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Among the remarkable men of modern times there is perhaps none whose fame is purer from reproach than that of Thaddeus Kosciusko. His name is enshrined in the ruins of his unhappy country, which, with heroic bravery and devotion, he sought to defend against foreign oppression and foreign domination. Kosciusko was born at Warsaw about the year 1746. He was educated at the School of Cadets, in that city, where he distinguished himself so much in scientific studies as well as in drawing, that he was selected as one of four students of that institution who were sent to travel at the expense of the state, with a view of perfecting their talents. In this capacity he visited France, where he remained for several years, devoting himself to studies of various kinds. On his return to his own country he entered the army, and obtained the command of a company. But he was soon obliged to expatriate himself again, in order to fly from a violent but unrequited passion for the daughter of the Marshal of Lithuania, one of the first officers of state of the Polish court.
He bent his steps to that part of North America which was then waging its war of independence against England. Here he entered the army, and served with distinction as one of the adjutants of General Washington. While thus employed, he became acquainted with Lafayette, Lameth, and other distinguished Frenchmen serving in the same cause, and was honored by receiving the most flattering praises from Franklin, as well as the public thanks of the Congress of the United Provinces. He was also decorated with the new American order of Cincinnatus, being the only European, except Lafayette, to whom it was given.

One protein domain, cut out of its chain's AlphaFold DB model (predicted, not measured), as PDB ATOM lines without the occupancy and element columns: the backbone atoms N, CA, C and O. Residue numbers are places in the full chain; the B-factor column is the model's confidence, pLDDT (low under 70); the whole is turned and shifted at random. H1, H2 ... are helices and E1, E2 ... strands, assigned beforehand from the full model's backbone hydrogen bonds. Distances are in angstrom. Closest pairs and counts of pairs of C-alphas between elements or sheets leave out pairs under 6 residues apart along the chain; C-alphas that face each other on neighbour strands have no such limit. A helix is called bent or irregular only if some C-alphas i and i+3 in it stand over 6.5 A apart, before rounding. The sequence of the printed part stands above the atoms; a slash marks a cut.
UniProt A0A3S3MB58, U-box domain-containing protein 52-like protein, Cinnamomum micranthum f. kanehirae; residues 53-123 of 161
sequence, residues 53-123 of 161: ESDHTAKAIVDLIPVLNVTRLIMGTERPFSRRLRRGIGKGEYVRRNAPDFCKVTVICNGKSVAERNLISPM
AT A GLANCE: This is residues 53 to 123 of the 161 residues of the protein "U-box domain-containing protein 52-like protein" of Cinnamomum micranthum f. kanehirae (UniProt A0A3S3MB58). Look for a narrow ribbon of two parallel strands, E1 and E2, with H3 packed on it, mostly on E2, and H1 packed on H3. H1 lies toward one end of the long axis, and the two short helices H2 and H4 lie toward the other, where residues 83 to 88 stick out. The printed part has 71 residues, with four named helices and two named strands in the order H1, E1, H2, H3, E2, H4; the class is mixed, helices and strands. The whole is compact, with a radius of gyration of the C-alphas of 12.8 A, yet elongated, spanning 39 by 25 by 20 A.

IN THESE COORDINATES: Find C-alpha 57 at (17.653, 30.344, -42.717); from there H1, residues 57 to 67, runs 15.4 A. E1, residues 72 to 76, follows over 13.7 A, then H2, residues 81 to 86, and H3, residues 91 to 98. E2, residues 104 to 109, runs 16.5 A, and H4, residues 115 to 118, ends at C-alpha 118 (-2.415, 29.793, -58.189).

At the termination of the war he returned to his own country, where he lived in retirement till the year 1789, at which period he was promoted by the Diet to the rank of major-general. That body was at this time endeavoring to place its military force upon a respectable footing, in the vain hope of restraining and diminishing the domineering influence of foreign powers in what still remained of Poland. It also occupied itself in changing the vicious constitution of that unfortunate and ill-governed country--in rendering the monarchy hereditary, in declaring universal toleration, and in preserving the privileges of the nobility, while at the same time it ameliorated the condition of the lower orders. In all these improvements Stanislas Poniatowski, the reigning king, readily concurred; though the avowed intention of the Diet was to render the crown hereditary in the Saxon family. The King of Prussia (Frederick William II.), who, from the time of the treaty of Cherson, in 1787, between Russia and Austria, had become hostile to the former power, also encouraged the Poles in their proceedings; and even gave them the most positive assurances of assisting them, in case the changes they were effecting occasioned any attacks from other sovereigns.
Russia at length, having made peace with the Turks, prepared to throw her sword into the scale. A formidable opposition to the measures of the Diet had arisen, even among the Poles themselves, and occasioned what was called the confederation of Targowicz, to which the Empress of Russia promised her assistance. The feeble Stanislas, who had proclaimed the new constitution in 1791, bound himself in 1792 to sanction the Diet of Grodno, which restored the ancient constitution, with all its vices and all its abuses. In the meanwhile Frederick William, King of Prussia, who had so mainly contributed to excite the Poles to their enterprises, basely deserted them, and refused to give them any assistance. On the contrary, he stood aloof from the contest, waiting for that share of the spoil which the haughty empress of the north might think proper to allot to him, as a reward of his non-interference.